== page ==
Donald Trump’s withdrawal from the Paris climate-change accord is more symbol than substance

America will make progress on climate change despite its President, through market forces and action at state level

Thursday 01 June 2017 21:58 BST

We had been warned. Donald Trump himself had promised during his election campaign to take America out of the Paris climate agreement in his first 100 days as President. Not that all his campaign promises have run smoothly, and he showed some signs of hesitating over this one. So he ran a little behind schedule, but tonight, on day 132, he finally did it.

The delay gave those who want to see urgent global action to minimise climate change plenty of time to prepare. By the time he uttered the words, “the United States will withdraw”, we should have come to a pretty good understanding of why it matters and why it does not.

It matters mostly because of the symbolism. The figurehead for the second biggest producer of greenhouse gases has backed off from the first global agreement to mitigate climate change, barely a year after Barack Obama finally signed up to it. That shifts the balance of rhetorical forces behind the myriad international agreements needed to put the high ideals of the Paris accord into effect. Above all it breaks the cycle of positive actions that reinforce each other as nations act separately and together towards an agreed goal.

On the other hand, it matters much less than suggested by President Trump’s dramatic language of fighting back against the “vastly diminished economic production” forced on the US by the agreement.

What was significant was that the President repudiated the Paris deal, a process that will take three years – until roughly the end of his first term, in other words. He did not pull the US out of the UNFCCC, the United Nations Framework Convention on Climate Change, which would have been a more serious step and which requires only a year’s notice. So the US will be part of the Paris deal for the foreseeable future, while the President tries to negotiate new terms.

For a long time, it has been understood that the US presidency and Congress were unlikely to help to drive forward international action on climate change. In the end, the US signature on the Paris agreement was obtained only from Barack Obama in his final year as a two-term president: it never went through Congress. And so, although the flip in the White House’s position is important, the real progress is being made elsewhere and will continue to be made.

In America, that progress was always going to happen at state level and through wider economic forces. The states have been driving towards renewable energy, especially wind and solar, independently of federal government for decades now. While market forces have been driving the growth of shale gas, which is cleaner than the shrinking coal industry.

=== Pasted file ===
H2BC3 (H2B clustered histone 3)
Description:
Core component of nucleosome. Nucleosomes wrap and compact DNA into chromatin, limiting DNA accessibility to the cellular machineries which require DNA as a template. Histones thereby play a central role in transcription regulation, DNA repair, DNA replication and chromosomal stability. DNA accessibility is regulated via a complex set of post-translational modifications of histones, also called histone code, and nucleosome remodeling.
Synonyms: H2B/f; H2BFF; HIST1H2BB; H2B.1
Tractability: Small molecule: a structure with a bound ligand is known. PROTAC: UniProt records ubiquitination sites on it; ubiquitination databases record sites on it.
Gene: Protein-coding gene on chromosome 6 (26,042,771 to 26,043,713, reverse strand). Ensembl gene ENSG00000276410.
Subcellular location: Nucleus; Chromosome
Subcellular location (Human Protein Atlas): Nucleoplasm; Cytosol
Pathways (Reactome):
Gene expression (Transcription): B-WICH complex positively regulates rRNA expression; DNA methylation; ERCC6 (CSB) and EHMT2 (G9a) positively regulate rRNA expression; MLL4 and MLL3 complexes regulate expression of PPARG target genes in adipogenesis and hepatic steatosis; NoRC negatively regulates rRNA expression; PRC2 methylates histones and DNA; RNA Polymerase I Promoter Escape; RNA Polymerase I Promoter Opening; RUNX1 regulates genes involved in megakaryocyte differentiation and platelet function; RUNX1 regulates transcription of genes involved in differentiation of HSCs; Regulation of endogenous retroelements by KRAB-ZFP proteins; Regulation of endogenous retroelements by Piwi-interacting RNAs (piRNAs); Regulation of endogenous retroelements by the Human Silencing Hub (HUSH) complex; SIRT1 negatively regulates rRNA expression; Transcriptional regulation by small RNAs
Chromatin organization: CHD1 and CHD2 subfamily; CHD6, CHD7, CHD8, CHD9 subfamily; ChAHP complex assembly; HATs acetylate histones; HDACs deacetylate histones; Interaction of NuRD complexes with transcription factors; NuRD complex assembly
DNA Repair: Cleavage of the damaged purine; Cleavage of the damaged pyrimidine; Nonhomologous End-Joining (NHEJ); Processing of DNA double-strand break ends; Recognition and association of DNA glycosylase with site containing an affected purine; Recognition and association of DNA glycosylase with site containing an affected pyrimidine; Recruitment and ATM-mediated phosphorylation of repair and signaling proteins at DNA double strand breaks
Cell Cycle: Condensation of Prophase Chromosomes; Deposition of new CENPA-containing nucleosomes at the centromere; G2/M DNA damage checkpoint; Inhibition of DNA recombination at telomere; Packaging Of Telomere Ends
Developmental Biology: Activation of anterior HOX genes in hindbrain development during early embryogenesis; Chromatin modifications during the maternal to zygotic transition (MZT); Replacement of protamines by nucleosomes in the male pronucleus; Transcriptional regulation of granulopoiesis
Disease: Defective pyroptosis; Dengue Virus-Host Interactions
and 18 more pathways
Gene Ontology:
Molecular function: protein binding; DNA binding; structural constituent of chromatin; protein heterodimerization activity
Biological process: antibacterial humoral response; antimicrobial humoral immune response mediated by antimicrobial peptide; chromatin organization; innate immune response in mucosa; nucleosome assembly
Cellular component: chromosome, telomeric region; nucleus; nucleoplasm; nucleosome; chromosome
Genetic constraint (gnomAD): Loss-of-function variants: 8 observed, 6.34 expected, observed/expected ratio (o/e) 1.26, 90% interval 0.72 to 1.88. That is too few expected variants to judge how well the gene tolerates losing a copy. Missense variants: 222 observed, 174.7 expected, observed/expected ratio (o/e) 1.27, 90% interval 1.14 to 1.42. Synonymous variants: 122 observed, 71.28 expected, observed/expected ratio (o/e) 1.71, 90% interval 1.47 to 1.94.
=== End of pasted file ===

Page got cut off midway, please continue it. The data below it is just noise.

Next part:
In Trump’s mythical universe, the coal industry is a victim of other countries, which “laugh at us” and tie America down for their commercial advantage. In reality, it is the victim of a cleaner fossil-fuel rival. Of course, President Trump’s petulant, put-upon narrative of persecuted America strikes a chord in the real world, in the former manufacturing powerhouse of Michigan and Pennsylvania, the places where he won the presidency.

But Barack Obama is right. “The nations that remain in the Paris Agreement will be the nations that reap the benefits in jobs and industries created,” he commented, while the President was still speaking. The job opportunities of the future lie in new, low-carbon industries. The coal industry is shrinking in America as it will soon shrink elsewhere because clean industries are the growth sectors of the future, not because of a conspiracy against it.

The tension between myth and reality showed through between the lines of President Trump’s speech. He said the Paris terms would cut global temperatures by only two tenths of a degree Celsius by 2100 – “a tiny bit”. Thus he acknowledged the reality of global warming, moving the argument back to the real-world argument about what to do about it and at what price.

That is a debate with which the rest of the world should continue to engage.

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